This agreement quickly evolved into a quota system whereby producing countries restrained coffee exports to maintain a balance of supply and demand, unless prices rose above a certain threshold, at which point the quota would be suspended, freeing producing countries to sell as much coffee as possible, which influx of supply would drive down prices.
The system was clunky but it basically succeeded in keeping coffee prices relatively stable for farmers for three decades until, in 1989, the system of quotas was suspended, and then, after years of failed negotiation, the scheme was officially abandoned.
With the Cold War winding down, promoting economic development in the Third World was less of a priority for the US. This was the era of “trade liberalization” and “structural adjustment,” and the quota system that regulated the coffee trade didn’t mesh with the U.S.’s philosophy on Free Trade at the time.
The abandonment of the ICA had a disastrous effect on coffee prices, which quickly bottomed out to levels never seen during the ICA period. In Brazil, where coffee is often planted in full-sun rows after native forests are razed, coffee production was ramped up to take advantage of its economies of scale. Vietnam also increased coffee production drastically, setting the stage for a chronic oversupply problem in the coming decades.
The Global Coffee Supply Chain Reshuffle
During the era of the ICA, the coffee sector was already quite concentrated, with five firms splitting the majority of the world’s imports. Today, that number is even more concentrated, with three firms controlling the majority of the world’s imports: Neumann Kaffee Gruppe, Volcafe, and ECOM.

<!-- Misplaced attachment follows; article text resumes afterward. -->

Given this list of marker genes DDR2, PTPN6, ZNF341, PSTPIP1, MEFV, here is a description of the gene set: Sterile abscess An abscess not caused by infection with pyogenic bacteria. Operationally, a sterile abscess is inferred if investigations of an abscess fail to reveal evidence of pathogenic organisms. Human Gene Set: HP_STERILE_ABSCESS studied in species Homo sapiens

In the post-ICA era, these massive firms took the opportunity to vertically integrate their supply chains, snapping up farms and export houses in producing countries the world over. Let’s look at Neumann Kaffee Gruppe as an example: besides outright owning several farms around the world, EKG manages mills in almost every major producing country in Latina America and Africa. They also are the parent company to well-known specialty importers InterAmerican and Atlas Coffee.
Essentially, the previous model of large firms from consuming countries negotiating with the national coffee boards of producing countries was replaced with international firms working directly in producing countries.
Consolidation has also been a hot trend among the consuming side of the coffee equation, and the scale of these mergers and acquisitions is really quite impressive. After all, we all know Dunkin Donuts moves an enormous amount of coffee, yet they are only one brand in the JM Smucker’s/ Folger’s portfolio.
Capsule-coffee drinkers may be surprised to find that the Keurig, Green Mountain, and Donut Shop Coffee brand pods are all actually owned by Keurig Dr. Pepper (along with Midwest chain Caribou Coffee).
Yet Keurig Dr. Pepper is actually itself a holding in the portfolio of JAB Holdings, a privately-held group whose other investment in the coffee and tea space is JDE Peet’s, which owns west coast pioneer Peet’s and over a dozen other brands, including specialty powerhouses Intelligentsia and Stumptown.
Bluebottle, another specialty roaster with near-household recognition, is itself owned by Nestle, which, besides its own omnipresent Nescafe brand, also owns Starbucks’ distribution.
The upshot of all these vertical integrations, mergers, acquisitions, distribution deals, brand portfolios, etc. is this: behind the appearance of diversity of choices for coffee is an extremely narrow concentration of capital into a few companies which leverage a high degree of control over the product from the farm level all the way to the cup.
Keep a lookout for the second half of this exploration into the state of the global coffee trade and who is doing what about climate change within it.